10 – Daybreak

Bonnie pulled her coat on. She needed new clothes again.

She gathered her weapons and strapped them on as best she could. She found her knife again. That was good, it would make things easier.

She had remembered to bring a bag this time, and it made collecting the heads far easier. Most were already removed, but a few she had to saw off. It wasn’t too much trouble, and soon enough, the bloodied sack was filled.

It wasn’t difficult to carry. She didn’t mind the smell, though she knew most people would. She would have to take a bath.

The spring was too convenient. It really was.

Crystal clear water that sparkled in the sunlight. A picturesque waterfall. A genuine rainbow forming in the mist. 

Bonnie didn’t trust the rainbow. That was too much.

Her eyes narrowed, tracing the rainbow as though searching for gold. There wasn’t an obvious monstrosity there, but…

She fired at the waterfall and green blood spurted from the massive serpent that had hidden in the water. It screeched and whirled towards her, a hood of its own shed skin covering a patchwork body of scales and exposed muscle. The hood of snake skin shifted with the scales underneath, creating a shimmering effect through the near-invisible outer layer and the iridescence beneath it, shifting from a clear camouflage to a shimmering gleam in at least a dozen shades. It twisted and opened its maw wide, showing a cavernous mouth with teeth like centipede legs, more than any serpent should have, jerking with a desire to rip into flesh.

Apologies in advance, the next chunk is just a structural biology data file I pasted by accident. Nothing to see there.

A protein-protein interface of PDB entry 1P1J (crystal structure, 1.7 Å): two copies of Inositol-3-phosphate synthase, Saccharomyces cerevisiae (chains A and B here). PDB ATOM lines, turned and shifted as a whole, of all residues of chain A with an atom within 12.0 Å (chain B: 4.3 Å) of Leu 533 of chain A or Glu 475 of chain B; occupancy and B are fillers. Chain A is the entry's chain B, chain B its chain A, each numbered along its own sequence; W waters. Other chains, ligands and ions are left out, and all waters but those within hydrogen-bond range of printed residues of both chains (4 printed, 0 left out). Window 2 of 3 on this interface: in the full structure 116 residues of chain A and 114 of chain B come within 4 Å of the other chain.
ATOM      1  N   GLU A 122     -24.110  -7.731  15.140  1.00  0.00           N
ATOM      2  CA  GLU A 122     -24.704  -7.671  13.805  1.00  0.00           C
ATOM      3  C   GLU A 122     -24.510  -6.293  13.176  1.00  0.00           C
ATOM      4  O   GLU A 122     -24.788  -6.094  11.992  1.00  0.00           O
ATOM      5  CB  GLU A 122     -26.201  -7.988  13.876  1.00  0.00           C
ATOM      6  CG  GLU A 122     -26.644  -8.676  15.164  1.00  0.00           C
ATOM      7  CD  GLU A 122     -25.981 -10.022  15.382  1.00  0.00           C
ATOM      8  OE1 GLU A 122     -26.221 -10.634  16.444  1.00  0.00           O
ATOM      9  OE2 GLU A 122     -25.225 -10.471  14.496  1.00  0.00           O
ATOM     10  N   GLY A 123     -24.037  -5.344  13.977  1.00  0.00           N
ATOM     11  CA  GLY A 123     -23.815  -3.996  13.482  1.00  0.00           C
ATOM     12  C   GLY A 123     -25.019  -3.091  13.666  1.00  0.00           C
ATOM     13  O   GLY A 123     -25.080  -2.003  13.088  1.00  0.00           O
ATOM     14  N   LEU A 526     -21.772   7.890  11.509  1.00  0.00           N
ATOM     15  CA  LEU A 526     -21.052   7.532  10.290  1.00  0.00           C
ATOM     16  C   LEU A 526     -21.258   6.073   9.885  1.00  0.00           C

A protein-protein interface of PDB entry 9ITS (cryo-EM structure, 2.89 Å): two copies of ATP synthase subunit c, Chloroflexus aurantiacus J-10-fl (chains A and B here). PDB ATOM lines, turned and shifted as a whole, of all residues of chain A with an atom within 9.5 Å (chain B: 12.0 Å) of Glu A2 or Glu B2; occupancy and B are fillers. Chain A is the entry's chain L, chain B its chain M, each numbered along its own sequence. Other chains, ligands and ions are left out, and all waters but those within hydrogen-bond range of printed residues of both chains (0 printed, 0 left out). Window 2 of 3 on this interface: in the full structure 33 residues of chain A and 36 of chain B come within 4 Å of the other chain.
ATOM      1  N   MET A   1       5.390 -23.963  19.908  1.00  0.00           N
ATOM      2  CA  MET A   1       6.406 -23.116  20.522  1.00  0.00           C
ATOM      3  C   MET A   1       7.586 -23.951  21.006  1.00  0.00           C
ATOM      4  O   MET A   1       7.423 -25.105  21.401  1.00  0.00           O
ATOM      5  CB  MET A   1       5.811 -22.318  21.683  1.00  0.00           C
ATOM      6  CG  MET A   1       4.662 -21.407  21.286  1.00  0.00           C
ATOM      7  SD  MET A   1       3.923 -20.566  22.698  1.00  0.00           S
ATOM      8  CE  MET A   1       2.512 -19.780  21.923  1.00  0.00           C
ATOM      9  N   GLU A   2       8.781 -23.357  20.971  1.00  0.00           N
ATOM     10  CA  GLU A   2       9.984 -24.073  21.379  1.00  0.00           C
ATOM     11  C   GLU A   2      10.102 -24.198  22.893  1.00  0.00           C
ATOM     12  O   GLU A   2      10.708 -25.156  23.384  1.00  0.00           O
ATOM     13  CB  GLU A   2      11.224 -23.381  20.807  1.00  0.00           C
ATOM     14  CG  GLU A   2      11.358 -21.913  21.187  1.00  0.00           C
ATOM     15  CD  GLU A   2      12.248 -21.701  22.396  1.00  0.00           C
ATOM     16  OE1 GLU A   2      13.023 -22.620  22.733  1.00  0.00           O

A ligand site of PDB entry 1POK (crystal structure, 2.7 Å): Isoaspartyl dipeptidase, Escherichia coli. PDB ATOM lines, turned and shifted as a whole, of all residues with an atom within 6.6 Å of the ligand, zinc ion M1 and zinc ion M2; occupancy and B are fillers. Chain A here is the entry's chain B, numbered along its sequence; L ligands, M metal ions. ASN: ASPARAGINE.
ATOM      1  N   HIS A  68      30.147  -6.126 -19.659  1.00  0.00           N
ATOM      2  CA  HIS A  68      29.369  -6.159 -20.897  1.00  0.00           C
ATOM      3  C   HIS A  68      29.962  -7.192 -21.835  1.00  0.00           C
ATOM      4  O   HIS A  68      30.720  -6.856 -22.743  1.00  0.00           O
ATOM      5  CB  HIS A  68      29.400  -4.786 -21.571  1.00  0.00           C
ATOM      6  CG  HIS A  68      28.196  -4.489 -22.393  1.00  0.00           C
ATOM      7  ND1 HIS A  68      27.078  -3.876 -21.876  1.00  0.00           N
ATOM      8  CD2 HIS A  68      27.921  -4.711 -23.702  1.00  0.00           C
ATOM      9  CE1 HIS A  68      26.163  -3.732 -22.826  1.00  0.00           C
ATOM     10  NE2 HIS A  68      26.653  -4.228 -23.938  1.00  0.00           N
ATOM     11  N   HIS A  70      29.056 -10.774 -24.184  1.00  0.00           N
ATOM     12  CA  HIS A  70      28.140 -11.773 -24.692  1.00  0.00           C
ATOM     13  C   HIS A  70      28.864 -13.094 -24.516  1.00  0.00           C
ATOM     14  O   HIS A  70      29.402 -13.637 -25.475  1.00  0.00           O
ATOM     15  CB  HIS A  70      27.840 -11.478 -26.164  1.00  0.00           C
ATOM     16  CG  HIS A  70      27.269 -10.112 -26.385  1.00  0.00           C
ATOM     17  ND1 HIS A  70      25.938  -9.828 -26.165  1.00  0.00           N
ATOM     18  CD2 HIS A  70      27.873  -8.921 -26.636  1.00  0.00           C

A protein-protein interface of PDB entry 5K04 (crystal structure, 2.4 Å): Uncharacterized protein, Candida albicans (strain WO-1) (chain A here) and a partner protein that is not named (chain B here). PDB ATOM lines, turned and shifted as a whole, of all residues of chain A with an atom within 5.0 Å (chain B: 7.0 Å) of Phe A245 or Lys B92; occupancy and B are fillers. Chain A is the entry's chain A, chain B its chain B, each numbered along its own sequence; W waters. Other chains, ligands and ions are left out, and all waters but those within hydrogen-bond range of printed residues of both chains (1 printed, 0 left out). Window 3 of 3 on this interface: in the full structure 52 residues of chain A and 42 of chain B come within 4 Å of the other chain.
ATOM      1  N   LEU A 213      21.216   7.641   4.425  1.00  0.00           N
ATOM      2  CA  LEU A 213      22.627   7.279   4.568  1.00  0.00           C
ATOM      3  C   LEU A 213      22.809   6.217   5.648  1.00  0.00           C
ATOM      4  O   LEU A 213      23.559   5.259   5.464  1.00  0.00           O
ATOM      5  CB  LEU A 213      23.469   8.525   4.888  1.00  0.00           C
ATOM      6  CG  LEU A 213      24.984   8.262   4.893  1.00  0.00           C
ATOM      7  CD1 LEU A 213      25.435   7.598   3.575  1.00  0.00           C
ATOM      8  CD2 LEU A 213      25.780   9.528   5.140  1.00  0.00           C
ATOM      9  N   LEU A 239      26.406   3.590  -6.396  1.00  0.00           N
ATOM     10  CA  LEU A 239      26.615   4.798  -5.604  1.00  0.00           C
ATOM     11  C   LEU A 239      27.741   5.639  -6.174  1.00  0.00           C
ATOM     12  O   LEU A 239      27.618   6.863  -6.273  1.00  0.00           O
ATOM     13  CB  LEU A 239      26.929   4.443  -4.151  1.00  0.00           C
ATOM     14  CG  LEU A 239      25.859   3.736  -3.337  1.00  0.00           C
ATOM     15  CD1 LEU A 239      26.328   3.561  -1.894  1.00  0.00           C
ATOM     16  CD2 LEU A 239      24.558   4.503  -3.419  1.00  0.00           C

Bonnie shot it in the mouth with her rifle. The back of the ambush predator’s head exploded in a shower of viridian gore and torn skin. She took a step back as it fell, then idly studied the scales, considering how valuable each of them could be. These sorts of monsters tended to be popular with the rich.

Then she drove her knife into its tongue as it launched out and tried to clamp its teeth into her. The smaller, fleshier snake seemed to have more normal fangs, from what she could see, which were likely venomous. And the mix of blood and venom leaking from it smelled truly foul.

It was rare to find something that turned Bonnie’s stomach, but she really didn’t like having something so grotesquely juicy leaking foul smelling liquid on her hand and clothes.

Now the spring really did look tempting, even as its sparkling qualities faded with the monster’s illusory ability dying along with it…It was such a bad idea though. It was the worst idea. Every idiot knew that bathing out in the woods was such a moronic idea, the act was considered a method of committing suicide in most regions, along with attempting to hunt anything vaguely draconic and going streaking in the winter.

Bonnie groaned. She turned back to the snake and started cutting it up for easier transport. She really wanted a bath, but she wasn’t going to be stupid enough to go into an unknown body of water–

The snapping of a stick caught her attention, and she glanced up just in time to notice a pair of ogres walking it, seeming to speak with each other in their guttural, rumbling language, like the sound of gargling rocks. The pair of hulking, gray-skinned humanoids paused in their chat as they noticed her.

Ogres were a curious type of monster. They were intelligent enough to fashion clothes and weapons, with one of the pair wearing a bear pelt, including the head as a hood with the teeth hooked into the ogre’s forehead to keep it in place, and carrying a wooden club studded with iron, while the other wore some type of horned skull as a helmet and furs as a vest. In that vein, there was a question among the hunters of the Union of if they should even be considered true monsters. If they could think, could they not be reasoned with?

That question was answered by the fact that they ate human flesh. And Bonnie’s question of if she should try to talk with them was soundly answered by the human skulls both of the ogres were wearing at their belts. The smaller skulls were what sealed her decision.

As she raised her rifle, she couldn’t help but think that this was further evidence why no one should bathe in the woods.

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